Olympic ‘Brand Police’ Are Monitoring What You Say, See and Eat
The Olympics generate a fortune from sponsorships and exclusive deals, and to make sure no one gets in on the action for free, a uniformed force of advert cops has been empowered to patrol the streets of London. Get this: At the London Games, it’s illegal to serve chips.
That would be because McDonald’s and its American-style fries have secured the heart-attack rights.
Here are some of the outrageous restrictions, as reported by The Independent, that could result in up to £20,000 ($31,000) in fines:
Olympics organisers have warned businesses that during London 2012 their advertising should not include a list of banned words, including “gold”, “silver” and “bronze”, “summer”, “sponsors” and “London”.
Publicans have been advised that blackboards advertising live TV coverage must not refer to beer brands or brewers without an Olympics deal, while caterers and restaurateurs have been told not to advertise dishes that could be construed as having an association with the event.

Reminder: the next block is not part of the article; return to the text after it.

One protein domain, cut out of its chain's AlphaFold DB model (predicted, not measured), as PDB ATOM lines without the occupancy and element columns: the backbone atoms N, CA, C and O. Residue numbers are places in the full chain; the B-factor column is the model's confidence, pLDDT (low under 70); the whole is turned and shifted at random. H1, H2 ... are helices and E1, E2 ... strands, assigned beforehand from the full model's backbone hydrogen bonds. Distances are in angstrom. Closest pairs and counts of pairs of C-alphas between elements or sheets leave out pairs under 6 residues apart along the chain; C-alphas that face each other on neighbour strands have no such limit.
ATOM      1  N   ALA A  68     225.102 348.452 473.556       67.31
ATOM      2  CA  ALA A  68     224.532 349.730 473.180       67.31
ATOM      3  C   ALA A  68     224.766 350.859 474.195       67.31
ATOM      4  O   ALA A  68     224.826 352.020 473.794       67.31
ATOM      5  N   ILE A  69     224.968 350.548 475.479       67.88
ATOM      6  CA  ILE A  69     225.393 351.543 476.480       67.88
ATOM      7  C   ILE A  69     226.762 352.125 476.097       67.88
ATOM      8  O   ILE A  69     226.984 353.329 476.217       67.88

According to The Independent, only 8 percent of the budget for this year’s Games is coming from sponsorship money. That means the public is on the hook for most of the £11.4 billion ($17.8 billion). Surely British taxpayers should be able to eat any fried potato that pleases them, or, heaven forbid, acknowledge the most significant event in their country in the form of advertising.
(Thanks to Dave Zirin for highlighting this story.)
— Posted by Peter Z. ScheerWAIT, BEFORE YOU GO…
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